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            Well it’s google, so my only real thought is, how long until I see a “Flutter is dead/abandoned/out of favour” headline.

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              I’ve written a couple apps now with it (including a demo that was part of the release of flutter_web at I/O a couple days ago), and I’ve been a huge fan since I first worked with the alpha ~1.5 years ago.

              Background: Been a mobile dev on both platforms since v1 on both platforms, I’m stronger on Android through.

              Upsides:

              1. The #1 upside for me is I’m just way way more productive than on either platform using their standard framework. Mobile development is fun again for me, and that hasn’t been true in a long time. I can just throw UI together and it usually works. Even if I was just writing an Android-only app, I’d prefer to write it in Flutter.
              2. Really great async support, and it’s properly built into the entire framework. Things like getting a photo from the library which can turn into callback hell on Android, end up being a few lines in a method.
              3. Lots of useful built in UI widgets. A lot of things I’d go custom for on other platforms are built in.
              4. Stable and well designed toolset. Honestly, this one is way undervalued. For example, check out the the command flutter doctor - https://flutter.dev/docs/get-started/install/macos#run-flutter-doctor - which diagnoses problems not only with your flutter install but with the native build systems for both iOS and Android. And it outputs command line suggestions to fix them. This kind of thoughtfulness is everywhere.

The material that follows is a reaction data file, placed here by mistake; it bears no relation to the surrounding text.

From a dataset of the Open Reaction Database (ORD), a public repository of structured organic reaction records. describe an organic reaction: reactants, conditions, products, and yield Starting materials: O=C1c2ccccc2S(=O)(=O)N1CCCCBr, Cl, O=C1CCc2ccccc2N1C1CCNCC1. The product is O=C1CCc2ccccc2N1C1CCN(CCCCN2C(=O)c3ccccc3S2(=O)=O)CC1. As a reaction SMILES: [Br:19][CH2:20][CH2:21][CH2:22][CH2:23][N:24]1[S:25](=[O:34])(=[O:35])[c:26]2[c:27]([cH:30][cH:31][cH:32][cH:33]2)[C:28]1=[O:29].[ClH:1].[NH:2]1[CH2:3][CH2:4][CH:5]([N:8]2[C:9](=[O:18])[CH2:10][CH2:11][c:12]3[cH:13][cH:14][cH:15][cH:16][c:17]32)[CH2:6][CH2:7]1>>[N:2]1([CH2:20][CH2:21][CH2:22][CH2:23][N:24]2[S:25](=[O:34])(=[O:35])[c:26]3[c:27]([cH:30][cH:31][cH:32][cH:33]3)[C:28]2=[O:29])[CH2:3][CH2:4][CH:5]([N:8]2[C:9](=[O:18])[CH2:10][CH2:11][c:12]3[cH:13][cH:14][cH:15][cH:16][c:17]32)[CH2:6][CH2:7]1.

5. It’s open source.
              6. The Flutter team itself. They’re experienced, older devs with huge amounts of experience. They’ve made tough tradeoffs and are standing by them. They’re also super nice and patient, just look at people taking swings at them on HN and how patiently they respond.

              False downsides:

              1. Dart. It’s fine, and also it just doesn’t matter much. The value of Swift or Kotlin on dev productivity has been hugely overestimated in my opinion. To put this to the test, ask a developer the how long it would take to develop an Android app in Java, then ask them how much time they can cut off using kotlin. It’s probably on the order of 5%. Give me that choice between Android and Flutter though and I’d probably be able to half the time estimates.

              Real downsides:

              1. Less libraries available, although you need fewer of them in my opinion.
              2. You are a bit at the mercy of the quality of the UI controls. The team has been very responsive in my experience though.

              Happy to answer any questions.

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                Dart. It’s fine, and also it just doesn’t matter much. The value of Swift or Kotlin on dev productivity has been hugely overestimated in my opinion.

                While I tend to agree for the most part, non-nullability/optionality and value types are a current gap, and I find both help significantly when reasoning about the code. For the most part though, Dart was designed to be familiar and productive. I think it’s been successful in those regards, despite its perceived blandness.